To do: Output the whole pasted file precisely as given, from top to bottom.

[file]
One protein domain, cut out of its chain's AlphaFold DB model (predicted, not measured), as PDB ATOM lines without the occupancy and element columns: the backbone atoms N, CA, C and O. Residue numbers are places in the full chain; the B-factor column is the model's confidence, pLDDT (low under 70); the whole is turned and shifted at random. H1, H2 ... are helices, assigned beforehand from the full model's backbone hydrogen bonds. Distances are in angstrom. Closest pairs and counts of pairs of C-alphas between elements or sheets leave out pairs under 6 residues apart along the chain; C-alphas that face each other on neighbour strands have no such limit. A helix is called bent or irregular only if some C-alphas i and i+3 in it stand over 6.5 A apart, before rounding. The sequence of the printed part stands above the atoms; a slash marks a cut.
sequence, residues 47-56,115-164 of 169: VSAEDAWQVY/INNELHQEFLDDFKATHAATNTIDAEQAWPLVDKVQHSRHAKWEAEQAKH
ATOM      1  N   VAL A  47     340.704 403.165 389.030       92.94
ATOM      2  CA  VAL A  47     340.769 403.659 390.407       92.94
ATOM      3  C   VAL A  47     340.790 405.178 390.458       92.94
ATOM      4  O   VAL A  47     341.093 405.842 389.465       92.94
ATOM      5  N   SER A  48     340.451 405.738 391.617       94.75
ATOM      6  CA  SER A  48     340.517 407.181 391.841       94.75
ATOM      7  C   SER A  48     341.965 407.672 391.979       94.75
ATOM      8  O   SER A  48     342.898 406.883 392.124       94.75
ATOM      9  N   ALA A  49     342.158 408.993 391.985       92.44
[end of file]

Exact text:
One protein domain, cut out of its chain's AlphaFold DB model (predicted, not measured), as PDB ATOM lines without the occupancy and element columns: the backbone atoms N, CA, C and O. Residue numbers are places in the full chain; the B-factor column is the model's confidence, pLDDT (low under 70); the whole is turned and shifted at random. H1, H2 ... are helices, assigned beforehand from the full model's backbone hydrogen bonds. Distances are in angstrom. Closest pairs and counts of pairs of C-alphas between elements or sheets leave out pairs under 6 residues apart along the chain; C-alphas that face each other on neighbour strands have no such limit. A helix is called bent or irregular only if some C-alphas i and i+3 in it stand over 6.5 A apart, before rounding. The sequence of the printed part stands above the atoms; a slash marks a cut.
sequence, residues 47-56,115-164 of 169: VSAEDAWQVY/INNELHQEFLDDFKATHAATNTIDAEQAWPLVDKVQHSRHAKWEAEQAKH
ATOM      1  N   VAL A  47     340.704 403.165 389.030       92.94
ATOM      2  CA  VAL A  47     340.769 403.659 390.407       92.94
ATOM      3  C   VAL A  47     340.790 405.178 390.458       92.94
ATOM      4  O   VAL A  47     341.093 405.842 389.465       92.94
ATOM      5  N   SER A  48     340.451 405.738 391.617       94.75
ATOM      6  CA  SER A  48     340.517 407.181 391.841       94.75
ATOM      7  C   SER A  48     341.965 407.672 391.979       94.75
ATOM      8  O   SER A  48     342.898 406.883 392.124       94.75
ATOM      9  N   ALA A  49     342.158 408.993 391.985       92.44